Brick Insights Sets Statistics FAQ


Building this site means making a lot of small, invisible decisions. Lets make them visible.

Let's start with the most important question.
Are all reviewers here?

No. So far I've found 117 reviewers of interest, and out of those I've checked 77. Some didn't make the cut - 35 to be exact. You can follow along on this Trello card. Here's my current progress:

General questions

What is Brick Insights?

Brick Insights is a review aggregator for LEGO sets. We gather reviews from all over the net and bundle them together on a single set page. By doing this we hope to tell you if a set is good or not, so you can figure out if it's worth your money.

Why did you create this site?

It started with me walking through the store and looking at some sets, and I kept asking myself if I should buy it. I made some initial mockups called, where I discovered a few important factors, and reviews were a huge part. It all went from there.

Have you had any inspiration building this site?

Most definitely! The initial direction is greatly inspired by game review aggregator OpenCritic, and much functionality is shamelessly copied from that site and adjusted to work for LEGO sets.

Are you a statistician?

No, I'm just a LEGO nerd doing my best. If I've made any errors, please let me know!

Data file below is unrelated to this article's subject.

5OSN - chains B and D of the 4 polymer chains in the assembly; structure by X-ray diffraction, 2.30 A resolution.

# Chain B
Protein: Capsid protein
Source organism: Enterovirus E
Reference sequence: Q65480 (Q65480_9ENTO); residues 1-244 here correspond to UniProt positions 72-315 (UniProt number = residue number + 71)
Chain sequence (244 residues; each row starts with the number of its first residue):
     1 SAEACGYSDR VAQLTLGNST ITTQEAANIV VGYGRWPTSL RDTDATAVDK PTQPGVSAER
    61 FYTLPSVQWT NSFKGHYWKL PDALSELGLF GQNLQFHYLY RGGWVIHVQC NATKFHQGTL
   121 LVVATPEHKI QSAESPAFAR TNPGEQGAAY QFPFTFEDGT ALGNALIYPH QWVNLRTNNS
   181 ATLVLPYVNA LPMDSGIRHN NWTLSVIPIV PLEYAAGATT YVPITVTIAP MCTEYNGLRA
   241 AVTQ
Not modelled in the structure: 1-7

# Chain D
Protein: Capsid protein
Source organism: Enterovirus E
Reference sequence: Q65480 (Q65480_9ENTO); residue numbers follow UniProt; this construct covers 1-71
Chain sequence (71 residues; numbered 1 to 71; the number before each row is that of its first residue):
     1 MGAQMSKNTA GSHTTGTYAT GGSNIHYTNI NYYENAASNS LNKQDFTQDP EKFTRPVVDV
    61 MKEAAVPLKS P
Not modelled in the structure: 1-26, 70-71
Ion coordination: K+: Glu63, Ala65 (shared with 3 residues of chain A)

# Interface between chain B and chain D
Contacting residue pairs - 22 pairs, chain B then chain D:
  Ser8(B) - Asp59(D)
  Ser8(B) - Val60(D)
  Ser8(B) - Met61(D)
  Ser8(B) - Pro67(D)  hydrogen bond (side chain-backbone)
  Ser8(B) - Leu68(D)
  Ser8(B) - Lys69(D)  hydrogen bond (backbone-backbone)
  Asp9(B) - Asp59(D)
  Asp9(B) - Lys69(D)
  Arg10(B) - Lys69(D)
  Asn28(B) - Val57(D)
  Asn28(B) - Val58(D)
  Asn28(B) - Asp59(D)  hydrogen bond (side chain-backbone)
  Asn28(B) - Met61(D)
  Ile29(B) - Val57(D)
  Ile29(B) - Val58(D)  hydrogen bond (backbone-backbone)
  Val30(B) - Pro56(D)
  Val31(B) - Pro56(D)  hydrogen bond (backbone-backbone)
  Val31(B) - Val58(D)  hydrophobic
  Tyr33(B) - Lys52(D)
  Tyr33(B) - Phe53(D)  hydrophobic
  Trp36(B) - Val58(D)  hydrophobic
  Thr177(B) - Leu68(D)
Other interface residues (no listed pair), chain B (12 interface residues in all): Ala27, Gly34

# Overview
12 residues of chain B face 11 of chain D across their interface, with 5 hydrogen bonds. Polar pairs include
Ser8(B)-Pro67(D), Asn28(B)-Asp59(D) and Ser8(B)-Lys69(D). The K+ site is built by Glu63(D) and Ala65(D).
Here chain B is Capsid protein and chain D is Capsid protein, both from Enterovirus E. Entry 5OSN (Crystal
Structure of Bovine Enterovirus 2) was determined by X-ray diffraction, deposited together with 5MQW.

How can I support the site?

The #1 thing that you can do to support Brick Insights is to let me you know you like it. Tell me what I do well and what I can do better on communities like /r/lego, Eurobricks and Flickr.

The #2 thing is to tell other people about the site and keep coming back.

The #3 thing is to write reviews. On your blog, on forums, on community sites - we need reviews for this site to be interesting. Make them thoughtful, make them as critical as they need to be.

All of these things are small. It might sound silly, but Brick Insights is a very personal project. Little things like page views are small in isolation, but in aggregation, they help me learn and validate if I'm moving in the right direction with this site.

If you like what I'm doing so much you're interested in making a financial contribution someway, reach out to me at and we'll discuss it. Much appreciated!

Is this site making you rich?

Hah! No, not at all. It costs me money every month, but I enjoy working on it so that's okay. I get a small commission when you buy things after clicking on links to Amazon and LEGO Shop, which help cover some costs. So please do that! :)